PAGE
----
Last summer, I listened to “Positive Intelligence” (2012), an audiobook by Shirzad Chamine that my father introduced me to. You can also find a paper version of the text available for purchase at PositiveIntelligence.com. In it, Chamine explains how our minds are controlled by 10 entities, or “Saboteurs,” each with their own intents and motivations.
The 10 rather arbitrary Saboteurs, as their name suggests, sabotage our emotional health by corrupting our thinking, and thus account for much of the pain and anguish we feel in life. For example, the Judge is the primary Saboteur which all other Saboteurs stand in service to. Its job is to relentlessly heckle and scrutinize you for your every little mistake as a way of pushing you toward some much needed improvement. Sound familiar?
Chamine tells you to give your Judge a name as a way of identifying it so that when it appears to hijack and “sabotage” your thought process, you can strip it of its credibility. He talked about the creative names people gave their Judges; the Destroyer and the Executioner are two examples. I call my Judge the Chief Executive Cognitive Mediator, or CECM for short, because it mediates many of the higher-level cognitive processes that constitute rational decision making and emotional regulation. I also call it the Chief Executive Cerebral Mediator.
Other Saboteurs include the Avoider, the Controller, the Pleaser, and the Hyper-Achiever. They are malicious by their nature, but they served an important survival function in early childhood by steering us away from particularly dangerous threats, such as a hot stove, busy traffic, or a tiger. The main premise of Chamine’s book is that while the Saboteurs continue to remain useful, they are not needed as much in adulthood, mainly due to how our brains have developed enough for us to flee danger through the use of basic intuition and common sense.
Chamine believes that the greatest enemy we face in life is not the government, our parents, spouse, coworkers, or managers, but rather our very own internal mental conflicts—our Judge. And to a certain extent, he’s right. There were moments where an annoying customer would make me feel terrible at work only to find myself feeling even worse upon ruminating on it at home. It’s always been my reaction to the event and not the event itself that’s caused the majority of my depression. Unfortunately, Shirzad Chamine’s “Positive Intelligence” lacks in soundness for the simple fact that many if not all of his techniques for conquering the Saboteurs are just plain impractical, and also that his definitions of what Saboteurs even are prove to be very nebulous.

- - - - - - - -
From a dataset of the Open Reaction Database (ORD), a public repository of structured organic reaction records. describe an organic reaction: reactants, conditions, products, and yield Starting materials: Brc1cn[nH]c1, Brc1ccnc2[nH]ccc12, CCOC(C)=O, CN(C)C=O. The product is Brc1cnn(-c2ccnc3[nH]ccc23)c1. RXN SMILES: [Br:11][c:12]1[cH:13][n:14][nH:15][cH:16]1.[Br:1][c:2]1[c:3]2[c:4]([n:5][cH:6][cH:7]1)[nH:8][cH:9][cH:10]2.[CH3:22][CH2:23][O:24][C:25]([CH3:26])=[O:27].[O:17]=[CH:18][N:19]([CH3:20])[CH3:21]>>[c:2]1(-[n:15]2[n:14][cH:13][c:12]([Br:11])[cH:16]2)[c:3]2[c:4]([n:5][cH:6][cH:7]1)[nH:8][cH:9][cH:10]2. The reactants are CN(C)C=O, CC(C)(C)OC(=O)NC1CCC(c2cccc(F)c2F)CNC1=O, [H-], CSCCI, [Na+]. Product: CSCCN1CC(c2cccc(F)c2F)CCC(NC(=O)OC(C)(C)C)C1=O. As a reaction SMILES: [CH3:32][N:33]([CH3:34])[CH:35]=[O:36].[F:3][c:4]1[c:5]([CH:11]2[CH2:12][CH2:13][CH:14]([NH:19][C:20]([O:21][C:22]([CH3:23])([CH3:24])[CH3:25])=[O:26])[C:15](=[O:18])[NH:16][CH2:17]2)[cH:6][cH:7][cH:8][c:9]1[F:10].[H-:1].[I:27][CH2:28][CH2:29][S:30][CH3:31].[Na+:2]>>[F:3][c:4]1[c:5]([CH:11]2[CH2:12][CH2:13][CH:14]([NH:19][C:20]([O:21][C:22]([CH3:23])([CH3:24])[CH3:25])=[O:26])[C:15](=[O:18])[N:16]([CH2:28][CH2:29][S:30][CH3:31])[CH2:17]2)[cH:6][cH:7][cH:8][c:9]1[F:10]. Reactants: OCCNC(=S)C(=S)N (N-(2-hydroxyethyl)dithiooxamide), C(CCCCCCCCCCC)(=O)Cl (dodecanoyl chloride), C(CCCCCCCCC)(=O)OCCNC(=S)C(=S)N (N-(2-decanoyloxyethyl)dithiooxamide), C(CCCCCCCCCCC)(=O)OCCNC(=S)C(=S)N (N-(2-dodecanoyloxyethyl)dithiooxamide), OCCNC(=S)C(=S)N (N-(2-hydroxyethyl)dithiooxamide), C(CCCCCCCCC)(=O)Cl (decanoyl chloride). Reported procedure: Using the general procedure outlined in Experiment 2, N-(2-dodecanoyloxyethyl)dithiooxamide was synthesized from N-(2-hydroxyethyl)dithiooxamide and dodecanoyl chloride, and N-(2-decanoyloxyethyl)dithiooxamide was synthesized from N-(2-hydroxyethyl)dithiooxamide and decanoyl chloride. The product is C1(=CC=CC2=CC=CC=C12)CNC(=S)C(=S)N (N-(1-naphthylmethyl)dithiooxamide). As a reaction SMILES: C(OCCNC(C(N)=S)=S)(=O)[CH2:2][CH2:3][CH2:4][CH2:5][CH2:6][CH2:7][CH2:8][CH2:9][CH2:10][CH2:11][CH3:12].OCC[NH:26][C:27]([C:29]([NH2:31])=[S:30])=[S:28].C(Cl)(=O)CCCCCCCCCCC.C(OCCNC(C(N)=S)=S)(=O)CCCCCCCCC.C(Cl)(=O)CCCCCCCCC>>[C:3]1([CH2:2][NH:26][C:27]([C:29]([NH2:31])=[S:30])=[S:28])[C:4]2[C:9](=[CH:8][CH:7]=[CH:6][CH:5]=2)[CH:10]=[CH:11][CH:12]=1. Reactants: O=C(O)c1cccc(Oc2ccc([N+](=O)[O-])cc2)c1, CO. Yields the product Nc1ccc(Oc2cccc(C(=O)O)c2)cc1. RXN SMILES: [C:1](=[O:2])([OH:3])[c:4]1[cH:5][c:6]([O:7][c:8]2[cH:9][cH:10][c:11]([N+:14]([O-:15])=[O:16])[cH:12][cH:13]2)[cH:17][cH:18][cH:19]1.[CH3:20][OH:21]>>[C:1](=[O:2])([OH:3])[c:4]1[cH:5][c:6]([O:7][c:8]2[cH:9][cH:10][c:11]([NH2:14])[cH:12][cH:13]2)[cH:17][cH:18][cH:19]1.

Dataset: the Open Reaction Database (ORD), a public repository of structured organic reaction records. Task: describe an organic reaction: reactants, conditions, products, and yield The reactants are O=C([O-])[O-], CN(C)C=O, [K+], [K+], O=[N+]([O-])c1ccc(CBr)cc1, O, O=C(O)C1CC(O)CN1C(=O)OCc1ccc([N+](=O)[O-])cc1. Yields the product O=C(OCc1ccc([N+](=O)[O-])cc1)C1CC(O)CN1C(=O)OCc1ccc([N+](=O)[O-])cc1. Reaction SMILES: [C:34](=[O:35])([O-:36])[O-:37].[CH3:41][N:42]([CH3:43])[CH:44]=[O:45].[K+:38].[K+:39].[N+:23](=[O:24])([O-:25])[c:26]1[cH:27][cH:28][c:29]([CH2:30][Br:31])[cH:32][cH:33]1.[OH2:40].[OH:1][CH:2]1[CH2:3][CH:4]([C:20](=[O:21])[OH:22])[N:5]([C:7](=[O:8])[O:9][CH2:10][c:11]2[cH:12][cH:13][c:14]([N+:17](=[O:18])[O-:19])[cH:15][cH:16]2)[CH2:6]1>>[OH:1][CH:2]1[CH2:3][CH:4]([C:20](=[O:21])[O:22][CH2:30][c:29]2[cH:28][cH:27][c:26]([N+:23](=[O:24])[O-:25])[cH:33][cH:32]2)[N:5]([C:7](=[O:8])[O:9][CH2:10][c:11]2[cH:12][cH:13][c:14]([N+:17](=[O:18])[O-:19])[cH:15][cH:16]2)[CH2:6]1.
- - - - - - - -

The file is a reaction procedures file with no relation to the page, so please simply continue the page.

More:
Regarding the impracticality of his techniques for conquering what he calls Saboteurs, Chamine has made me question his credentials on one too many occasions. He explains that the Sage is what’s used to overpower the Saboteurs, and that at a biological level, the Saboteurs dwell in the limbic system while the Sage dwells in the prefrontal cortex. If you activate your Sage, you can tone down your Saboteurs, and in order for your Sage to gain greater control over your Saboteurs, you have to “build up your PQ brain muscles.” This can be accomplished by fully immersing yourself in any activity that stimulates the senses, such as going to the bathroom, driving to work, and eating lunch. While I do agree with Chamine that distracting yourself from distressful feelings is a good way to work through them, it is not as simple as just doing a few “PQ reps” every day. Rubbing your fingers together (yes, that is a technique he proposes) is not going to allow you to recover from the deficits in your mental health.
The other issue I had with “Positive Intelligence” is Chamine’s ineffective attempts at precisely defining the Saboteurs. It was a relief to attach some words to the negative thoughts that constantly plague my mind, but I also found myself struggling to identify the Saboteurs based on the terminology that Chamine used. Extending from this issue is how he never quite specified where the Saboteurs activate in the brain, apart from the Saboteur-rich limbic system and the Sage-rich prefrontal cortex. Emotions are much more complex than Chamine leads his audience to believe. It would have been nice if he were to at the very least show brain scans of patients in “Sage mode” and “Saboteur mode,” differentiating between the emotional signals that fire in response to a problem and the rational thought that is required to solve the problem.
For the reasons discussed above, I cannot recommend Shirzad Chamine’s “Positive Intelligence” for readers who are oriented toward more scientific literature. His evidence for the Saboteurs is barebones and simply insufficient. It’s nonetheless a great self-help read.